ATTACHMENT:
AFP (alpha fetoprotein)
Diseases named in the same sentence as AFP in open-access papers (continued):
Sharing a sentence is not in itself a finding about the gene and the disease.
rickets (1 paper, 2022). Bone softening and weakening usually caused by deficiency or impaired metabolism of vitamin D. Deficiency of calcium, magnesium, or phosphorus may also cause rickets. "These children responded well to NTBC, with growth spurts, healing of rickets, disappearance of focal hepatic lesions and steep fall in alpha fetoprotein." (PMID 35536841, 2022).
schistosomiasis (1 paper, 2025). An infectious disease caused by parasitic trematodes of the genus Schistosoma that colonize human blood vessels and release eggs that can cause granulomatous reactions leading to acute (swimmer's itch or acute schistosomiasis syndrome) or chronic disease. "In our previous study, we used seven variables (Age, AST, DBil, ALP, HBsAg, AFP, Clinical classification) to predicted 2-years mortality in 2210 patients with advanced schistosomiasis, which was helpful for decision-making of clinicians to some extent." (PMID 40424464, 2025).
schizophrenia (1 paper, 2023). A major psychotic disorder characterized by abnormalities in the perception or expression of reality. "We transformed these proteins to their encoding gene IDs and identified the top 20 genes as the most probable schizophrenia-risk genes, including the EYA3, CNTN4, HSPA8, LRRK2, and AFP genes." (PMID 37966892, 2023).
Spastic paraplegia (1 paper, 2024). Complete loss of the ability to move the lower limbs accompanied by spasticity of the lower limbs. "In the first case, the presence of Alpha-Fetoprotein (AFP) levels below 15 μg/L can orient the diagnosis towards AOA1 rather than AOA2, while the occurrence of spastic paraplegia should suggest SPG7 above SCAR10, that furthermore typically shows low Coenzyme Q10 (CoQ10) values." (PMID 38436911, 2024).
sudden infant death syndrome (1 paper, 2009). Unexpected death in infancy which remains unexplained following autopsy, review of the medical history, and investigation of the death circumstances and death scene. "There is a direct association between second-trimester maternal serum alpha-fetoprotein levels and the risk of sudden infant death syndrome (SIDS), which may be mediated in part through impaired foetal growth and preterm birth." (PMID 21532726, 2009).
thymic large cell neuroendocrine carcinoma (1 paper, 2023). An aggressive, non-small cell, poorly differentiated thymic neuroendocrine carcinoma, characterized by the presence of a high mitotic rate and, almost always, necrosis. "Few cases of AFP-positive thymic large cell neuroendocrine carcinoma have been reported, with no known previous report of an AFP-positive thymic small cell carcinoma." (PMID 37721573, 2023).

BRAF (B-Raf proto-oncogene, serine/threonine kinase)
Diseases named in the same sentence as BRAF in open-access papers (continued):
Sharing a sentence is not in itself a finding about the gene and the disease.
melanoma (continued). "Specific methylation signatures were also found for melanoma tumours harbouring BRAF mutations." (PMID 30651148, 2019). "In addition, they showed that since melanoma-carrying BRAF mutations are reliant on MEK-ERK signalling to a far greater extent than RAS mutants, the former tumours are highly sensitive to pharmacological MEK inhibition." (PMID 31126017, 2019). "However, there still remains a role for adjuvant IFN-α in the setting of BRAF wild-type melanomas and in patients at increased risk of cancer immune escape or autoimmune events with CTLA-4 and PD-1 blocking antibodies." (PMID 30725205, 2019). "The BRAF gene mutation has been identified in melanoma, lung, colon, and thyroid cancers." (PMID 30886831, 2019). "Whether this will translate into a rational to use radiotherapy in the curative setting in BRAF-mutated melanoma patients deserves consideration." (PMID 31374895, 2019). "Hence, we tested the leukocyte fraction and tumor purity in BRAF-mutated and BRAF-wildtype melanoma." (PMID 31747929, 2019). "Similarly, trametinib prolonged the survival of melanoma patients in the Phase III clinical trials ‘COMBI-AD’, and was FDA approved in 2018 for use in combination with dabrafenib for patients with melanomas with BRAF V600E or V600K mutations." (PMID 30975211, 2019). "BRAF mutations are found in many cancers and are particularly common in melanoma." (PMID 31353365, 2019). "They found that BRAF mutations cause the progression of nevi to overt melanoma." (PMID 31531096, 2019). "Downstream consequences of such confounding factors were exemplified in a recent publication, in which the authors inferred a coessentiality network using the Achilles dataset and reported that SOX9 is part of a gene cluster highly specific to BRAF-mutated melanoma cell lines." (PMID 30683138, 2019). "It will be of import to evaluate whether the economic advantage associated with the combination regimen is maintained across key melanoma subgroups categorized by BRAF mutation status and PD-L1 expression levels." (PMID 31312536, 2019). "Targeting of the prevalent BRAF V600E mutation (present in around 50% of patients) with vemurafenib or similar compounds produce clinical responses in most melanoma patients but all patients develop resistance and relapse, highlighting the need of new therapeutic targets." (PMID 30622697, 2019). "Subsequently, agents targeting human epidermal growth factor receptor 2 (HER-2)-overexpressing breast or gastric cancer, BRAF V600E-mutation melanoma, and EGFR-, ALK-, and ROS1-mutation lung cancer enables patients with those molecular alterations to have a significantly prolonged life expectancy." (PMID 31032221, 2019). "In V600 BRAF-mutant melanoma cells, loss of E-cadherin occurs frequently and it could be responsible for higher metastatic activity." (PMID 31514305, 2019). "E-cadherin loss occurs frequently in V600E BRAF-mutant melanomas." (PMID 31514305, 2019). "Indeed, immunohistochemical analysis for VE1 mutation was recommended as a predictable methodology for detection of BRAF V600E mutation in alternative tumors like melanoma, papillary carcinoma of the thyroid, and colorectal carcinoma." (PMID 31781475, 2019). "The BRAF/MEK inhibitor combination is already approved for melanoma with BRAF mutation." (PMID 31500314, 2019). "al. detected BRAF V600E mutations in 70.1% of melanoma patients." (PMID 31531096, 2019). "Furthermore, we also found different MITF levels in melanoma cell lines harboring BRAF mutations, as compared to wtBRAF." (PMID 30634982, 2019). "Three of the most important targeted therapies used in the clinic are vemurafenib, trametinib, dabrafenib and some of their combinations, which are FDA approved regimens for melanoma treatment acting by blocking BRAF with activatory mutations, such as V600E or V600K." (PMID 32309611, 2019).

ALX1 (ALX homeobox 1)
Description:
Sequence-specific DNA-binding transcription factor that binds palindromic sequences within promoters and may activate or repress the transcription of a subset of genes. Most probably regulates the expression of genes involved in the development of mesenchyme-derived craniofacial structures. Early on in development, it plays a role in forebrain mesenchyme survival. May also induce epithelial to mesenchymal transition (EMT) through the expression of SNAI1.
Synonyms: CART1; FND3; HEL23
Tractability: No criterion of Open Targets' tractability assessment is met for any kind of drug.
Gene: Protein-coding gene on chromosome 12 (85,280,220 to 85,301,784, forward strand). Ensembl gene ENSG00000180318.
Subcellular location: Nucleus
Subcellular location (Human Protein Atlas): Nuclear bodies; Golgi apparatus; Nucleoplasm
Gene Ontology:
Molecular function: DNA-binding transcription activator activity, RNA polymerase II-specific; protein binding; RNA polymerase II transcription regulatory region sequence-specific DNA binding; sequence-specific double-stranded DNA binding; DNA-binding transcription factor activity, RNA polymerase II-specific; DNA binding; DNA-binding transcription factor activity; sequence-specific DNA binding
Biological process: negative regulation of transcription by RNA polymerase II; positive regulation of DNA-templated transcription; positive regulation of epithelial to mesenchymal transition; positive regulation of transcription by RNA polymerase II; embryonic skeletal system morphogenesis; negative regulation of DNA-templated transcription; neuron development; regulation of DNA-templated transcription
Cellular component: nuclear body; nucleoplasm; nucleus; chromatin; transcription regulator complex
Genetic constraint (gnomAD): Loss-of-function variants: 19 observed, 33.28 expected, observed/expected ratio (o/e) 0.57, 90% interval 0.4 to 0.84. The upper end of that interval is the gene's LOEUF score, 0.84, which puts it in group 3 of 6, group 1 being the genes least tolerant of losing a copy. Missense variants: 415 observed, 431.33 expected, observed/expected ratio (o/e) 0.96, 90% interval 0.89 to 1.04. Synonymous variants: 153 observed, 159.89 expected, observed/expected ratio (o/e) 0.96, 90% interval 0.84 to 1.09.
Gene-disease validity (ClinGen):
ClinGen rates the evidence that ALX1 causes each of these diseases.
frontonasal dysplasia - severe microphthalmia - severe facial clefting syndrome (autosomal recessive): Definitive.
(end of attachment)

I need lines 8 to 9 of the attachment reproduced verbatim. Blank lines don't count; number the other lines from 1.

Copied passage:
sudden infant death syndrome (1 paper, 2009). Unexpected death in infancy which remains unexplained following autopsy, review of the medical history, and investigation of the death circumstances and death scene. "There is a direct association between second-trimester maternal serum alpha-fetoprotein levels and the risk of sudden infant death syndrome (SIDS), which may be mediated in part through impaired foetal growth and preterm birth." (PMID 21532726, 2009).
thymic large cell neuroendocrine carcinoma (1 paper, 2023). An aggressive, non-small cell, poorly differentiated thymic neuroendocrine carcinoma, characterized by the presence of a high mitotic rate and, almost always, necrosis. "Few cases of AFP-positive thymic large cell neuroendocrine carcinoma have been reported, with no known previous report of an AFP-positive thymic small cell carcinoma." (PMID 37721573, 2023).